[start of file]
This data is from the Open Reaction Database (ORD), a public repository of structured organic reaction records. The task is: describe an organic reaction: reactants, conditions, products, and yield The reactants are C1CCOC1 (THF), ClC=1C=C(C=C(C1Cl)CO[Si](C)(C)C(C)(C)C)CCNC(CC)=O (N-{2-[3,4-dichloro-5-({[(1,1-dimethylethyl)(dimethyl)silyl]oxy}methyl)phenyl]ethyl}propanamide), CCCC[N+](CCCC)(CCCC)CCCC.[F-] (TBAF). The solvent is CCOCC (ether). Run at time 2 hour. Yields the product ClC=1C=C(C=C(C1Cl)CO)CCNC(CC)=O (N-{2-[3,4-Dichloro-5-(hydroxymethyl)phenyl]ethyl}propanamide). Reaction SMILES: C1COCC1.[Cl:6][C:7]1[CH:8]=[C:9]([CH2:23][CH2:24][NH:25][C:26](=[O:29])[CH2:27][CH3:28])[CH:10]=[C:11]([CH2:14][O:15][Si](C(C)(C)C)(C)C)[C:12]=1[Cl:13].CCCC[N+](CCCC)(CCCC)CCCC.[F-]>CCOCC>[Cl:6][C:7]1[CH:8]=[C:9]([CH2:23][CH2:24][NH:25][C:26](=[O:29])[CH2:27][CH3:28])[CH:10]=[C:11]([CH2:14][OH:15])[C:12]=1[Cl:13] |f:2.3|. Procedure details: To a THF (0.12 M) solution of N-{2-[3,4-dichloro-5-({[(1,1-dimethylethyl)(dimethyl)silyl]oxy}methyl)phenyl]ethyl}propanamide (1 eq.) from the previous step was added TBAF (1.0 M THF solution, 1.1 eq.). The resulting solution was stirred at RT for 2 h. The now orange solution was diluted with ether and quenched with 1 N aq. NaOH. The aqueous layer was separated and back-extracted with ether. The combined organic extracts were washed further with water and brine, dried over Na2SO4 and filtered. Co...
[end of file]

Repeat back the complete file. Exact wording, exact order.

This data is from the Open Reaction Database (ORD), a public repository of structured organic reaction records. The task is: describe an organic reaction: reactants, conditions, products, and yield The reactants are C1CCOC1 (THF), ClC=1C=C(C=C(C1Cl)CO[Si](C)(C)C(C)(C)C)CCNC(CC)=O (N-{2-[3,4-dichloro-5-({[(1,1-dimethylethyl)(dimethyl)silyl]oxy}methyl)phenyl]ethyl}propanamide), CCCC[N+](CCCC)(CCCC)CCCC.[F-] (TBAF). The solvent is CCOCC (ether). Run at time 2 hour. Yields the product ClC=1C=C(C=C(C1Cl)CO)CCNC(CC)=O (N-{2-[3,4-Dichloro-5-(hydroxymethyl)phenyl]ethyl}propanamide). Reaction SMILES: C1COCC1.[Cl:6][C:7]1[CH:8]=[C:9]([CH2:23][CH2:24][NH:25][C:26](=[O:29])[CH2:27][CH3:28])[CH:10]=[C:11]([CH2:14][O:15][Si](C(C)(C)C)(C)C)[C:12]=1[Cl:13].CCCC[N+](CCCC)(CCCC)CCCC.[F-]>CCOCC>[Cl:6][C:7]1[CH:8]=[C:9]([CH2:23][CH2:24][NH:25][C:26](=[O:29])[CH2:27][CH3:28])[CH:10]=[C:11]([CH2:14][OH:15])[C:12]=1[Cl:13] |f:2.3|. Procedure details: To a THF (0.12 M) solution of N-{2-[3,4-dichloro-5-({[(1,1-dimethylethyl)(dimethyl)silyl]oxy}methyl)phenyl]ethyl}propanamide (1 eq.) from the previous step was added TBAF (1.0 M THF solution, 1.1 eq.). The resulting solution was stirred at RT for 2 h. The now orange solution was diluted with ether and quenched with 1 N aq. NaOH. The aqueous layer was separated and back-extracted with ether. The combined organic extracts were washed further with water and brine, dried over Na2SO4 and filtered. Co...